Doctors chasing Indian systems of medicine, such as ayurveda, and antidepressant might be allowed to practice allopathy after having a bridge training course, according to a bill introduced in the Lok Sabha.
The National Medical Commission Bill, 2017, which attempts to replace the present apex medical instruction operator, the Medical Council of India (MCI)along with a new body, has been moved by the authorities in the House Friday.
Clause 49 of the Bill calls for a joint sitting of the National Medical Commission, the Central Council of Homoeopathy and the Central Council of Indian Medicine in least once a year “to enhance the connection between homoeopathy, Indian Systems of Medicine and contemporary systems of medicine”.
In addition, it has suggested that particular instructional modules or modules for developing bridges across the many systems of drugs and promotion of medical pluralism, may be carried out with the consent of all the members within the joint sitting.
“The combined sitting, can, by an affirmative vote of all members present and voting, select a particular bridge course that could be introduced for the professionals of Homeopathy and of Indian Systems of Medicine to enable them to prescribe such contemporary medicine at this level as may be prescribed,” based on the Bill. It provides for the ministry of four autonomous planks entrusted with conducting undergraduate and postgraduate instruction, evaluation and rating of healthcare institutions and registration of professionals under the National Medical Commission.
The commission will have a government-nominated chairman and associates, along with the board members will be selected by a search committee under the Cabinet Secretary, ” he states.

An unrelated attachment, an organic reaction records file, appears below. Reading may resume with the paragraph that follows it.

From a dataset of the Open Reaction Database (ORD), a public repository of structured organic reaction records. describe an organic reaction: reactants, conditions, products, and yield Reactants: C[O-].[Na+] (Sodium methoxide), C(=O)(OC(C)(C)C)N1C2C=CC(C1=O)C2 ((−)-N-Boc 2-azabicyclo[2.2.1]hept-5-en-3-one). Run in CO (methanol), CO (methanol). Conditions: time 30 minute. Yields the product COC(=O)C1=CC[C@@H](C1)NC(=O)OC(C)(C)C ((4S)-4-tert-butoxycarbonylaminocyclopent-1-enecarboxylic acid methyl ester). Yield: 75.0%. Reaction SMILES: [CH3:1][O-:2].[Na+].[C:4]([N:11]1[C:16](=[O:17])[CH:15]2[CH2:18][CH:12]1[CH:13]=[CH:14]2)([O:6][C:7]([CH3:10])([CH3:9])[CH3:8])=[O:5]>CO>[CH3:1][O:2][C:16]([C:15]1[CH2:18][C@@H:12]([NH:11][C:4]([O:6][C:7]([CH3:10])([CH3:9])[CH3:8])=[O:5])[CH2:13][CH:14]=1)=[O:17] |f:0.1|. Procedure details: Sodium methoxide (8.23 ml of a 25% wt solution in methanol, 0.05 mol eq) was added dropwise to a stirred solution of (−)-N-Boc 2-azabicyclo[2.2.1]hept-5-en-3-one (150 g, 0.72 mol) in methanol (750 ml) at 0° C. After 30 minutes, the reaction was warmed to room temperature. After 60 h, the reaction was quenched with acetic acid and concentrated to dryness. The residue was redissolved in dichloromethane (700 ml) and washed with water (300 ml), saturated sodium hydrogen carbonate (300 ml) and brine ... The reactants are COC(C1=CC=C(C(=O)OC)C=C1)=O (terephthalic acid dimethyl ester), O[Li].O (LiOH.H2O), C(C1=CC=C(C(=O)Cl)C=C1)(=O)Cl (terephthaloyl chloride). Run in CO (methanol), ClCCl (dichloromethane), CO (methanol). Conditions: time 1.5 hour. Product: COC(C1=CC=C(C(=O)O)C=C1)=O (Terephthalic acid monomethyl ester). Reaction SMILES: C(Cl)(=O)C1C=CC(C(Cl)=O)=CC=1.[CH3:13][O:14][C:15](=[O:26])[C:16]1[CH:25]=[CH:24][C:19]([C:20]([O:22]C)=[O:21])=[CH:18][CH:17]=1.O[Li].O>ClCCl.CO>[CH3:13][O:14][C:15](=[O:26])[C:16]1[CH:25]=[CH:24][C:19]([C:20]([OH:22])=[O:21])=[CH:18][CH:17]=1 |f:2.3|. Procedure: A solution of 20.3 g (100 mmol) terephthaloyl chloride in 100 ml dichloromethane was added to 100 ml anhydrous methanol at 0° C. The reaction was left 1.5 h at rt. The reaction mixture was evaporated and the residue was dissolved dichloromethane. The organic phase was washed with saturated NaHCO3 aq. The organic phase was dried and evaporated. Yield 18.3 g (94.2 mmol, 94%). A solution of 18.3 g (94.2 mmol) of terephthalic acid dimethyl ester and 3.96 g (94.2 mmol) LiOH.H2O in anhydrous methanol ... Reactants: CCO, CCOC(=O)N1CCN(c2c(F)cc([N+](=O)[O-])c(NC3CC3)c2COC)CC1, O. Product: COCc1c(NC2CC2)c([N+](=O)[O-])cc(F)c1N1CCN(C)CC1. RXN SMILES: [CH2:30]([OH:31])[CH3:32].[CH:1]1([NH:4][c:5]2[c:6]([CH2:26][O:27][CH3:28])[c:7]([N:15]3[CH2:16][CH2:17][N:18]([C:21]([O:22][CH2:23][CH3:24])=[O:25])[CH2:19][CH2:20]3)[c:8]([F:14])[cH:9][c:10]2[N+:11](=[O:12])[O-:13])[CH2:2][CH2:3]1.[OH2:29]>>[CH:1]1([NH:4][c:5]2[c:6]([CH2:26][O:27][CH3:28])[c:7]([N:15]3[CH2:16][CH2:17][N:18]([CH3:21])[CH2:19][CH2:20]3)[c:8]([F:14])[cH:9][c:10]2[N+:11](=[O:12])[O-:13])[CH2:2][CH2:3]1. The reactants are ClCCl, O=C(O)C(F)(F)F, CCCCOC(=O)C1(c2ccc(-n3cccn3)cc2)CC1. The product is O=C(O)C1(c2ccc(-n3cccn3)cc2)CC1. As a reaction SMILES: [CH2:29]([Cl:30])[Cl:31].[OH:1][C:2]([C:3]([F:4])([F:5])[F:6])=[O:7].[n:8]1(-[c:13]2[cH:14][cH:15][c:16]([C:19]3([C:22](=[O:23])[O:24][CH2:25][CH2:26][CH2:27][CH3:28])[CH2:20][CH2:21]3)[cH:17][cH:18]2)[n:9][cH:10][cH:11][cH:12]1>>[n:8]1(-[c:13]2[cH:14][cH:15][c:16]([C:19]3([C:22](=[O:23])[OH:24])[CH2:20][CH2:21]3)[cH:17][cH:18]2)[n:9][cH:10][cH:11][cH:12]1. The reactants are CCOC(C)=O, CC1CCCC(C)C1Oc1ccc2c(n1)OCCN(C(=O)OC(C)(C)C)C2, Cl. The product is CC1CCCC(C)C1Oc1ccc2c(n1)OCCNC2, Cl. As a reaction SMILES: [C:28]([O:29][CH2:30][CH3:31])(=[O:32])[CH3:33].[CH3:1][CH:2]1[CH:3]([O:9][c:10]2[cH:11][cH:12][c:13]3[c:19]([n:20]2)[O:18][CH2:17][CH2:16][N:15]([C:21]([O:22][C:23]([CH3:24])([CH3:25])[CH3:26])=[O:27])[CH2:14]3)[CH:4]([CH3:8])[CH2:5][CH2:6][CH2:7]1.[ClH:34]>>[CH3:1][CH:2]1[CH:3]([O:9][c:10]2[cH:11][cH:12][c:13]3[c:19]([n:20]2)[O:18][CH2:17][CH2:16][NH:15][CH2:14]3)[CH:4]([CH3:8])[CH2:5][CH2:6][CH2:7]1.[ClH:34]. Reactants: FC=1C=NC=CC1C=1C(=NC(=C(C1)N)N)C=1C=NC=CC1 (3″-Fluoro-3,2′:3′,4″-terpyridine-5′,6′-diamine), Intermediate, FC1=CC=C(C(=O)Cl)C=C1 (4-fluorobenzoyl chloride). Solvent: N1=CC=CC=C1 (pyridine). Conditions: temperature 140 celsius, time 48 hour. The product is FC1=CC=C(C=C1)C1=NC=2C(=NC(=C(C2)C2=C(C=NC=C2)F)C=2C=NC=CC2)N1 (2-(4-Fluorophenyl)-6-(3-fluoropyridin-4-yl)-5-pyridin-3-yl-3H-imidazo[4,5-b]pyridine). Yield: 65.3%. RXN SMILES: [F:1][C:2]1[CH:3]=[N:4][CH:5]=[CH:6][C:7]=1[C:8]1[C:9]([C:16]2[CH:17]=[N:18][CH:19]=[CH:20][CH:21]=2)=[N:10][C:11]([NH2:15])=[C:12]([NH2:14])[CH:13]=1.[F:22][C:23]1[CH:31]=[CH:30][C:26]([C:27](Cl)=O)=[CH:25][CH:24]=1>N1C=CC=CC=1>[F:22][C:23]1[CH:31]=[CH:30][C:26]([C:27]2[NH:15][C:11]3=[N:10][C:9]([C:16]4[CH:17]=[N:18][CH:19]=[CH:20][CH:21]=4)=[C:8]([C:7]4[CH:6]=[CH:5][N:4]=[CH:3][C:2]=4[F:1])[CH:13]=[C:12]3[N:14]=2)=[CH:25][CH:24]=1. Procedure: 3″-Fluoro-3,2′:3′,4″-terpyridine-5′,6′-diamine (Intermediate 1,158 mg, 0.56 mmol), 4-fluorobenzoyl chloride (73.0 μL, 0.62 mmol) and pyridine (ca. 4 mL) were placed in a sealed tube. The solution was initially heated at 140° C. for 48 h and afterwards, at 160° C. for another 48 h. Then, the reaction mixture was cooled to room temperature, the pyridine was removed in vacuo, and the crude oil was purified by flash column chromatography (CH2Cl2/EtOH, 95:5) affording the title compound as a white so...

A 25-member commission will replace the chosen MCI, the Bill states.
The proposed measure has been strongly opposed by the Indian Medical Association (IMA) which maintained it will “cripple” the performance of medical profession making it completely answerable into the bureaucracy and non invasive administrators.
“Regulators will need to have an autonomy and be independent of their administrators. The National Medical Commission will be a regulator made by the administrators under their immediate management,” IMA’s president Aggarwal explained.
The Bill also proposes a frequent entrance exam and licentiate (leave) exam which all health care graduates will have to clear to get training licences. The licentiate (exit) examination is going to have to be coducted in three years after Parliament passes it.
A medical transcription company, like one member representing each state and Union land (vice-chancellors in both cases), the chairman, University Grants Commission, and the director of the National Accreditation and Assessment Council will make recommendations about the NMC.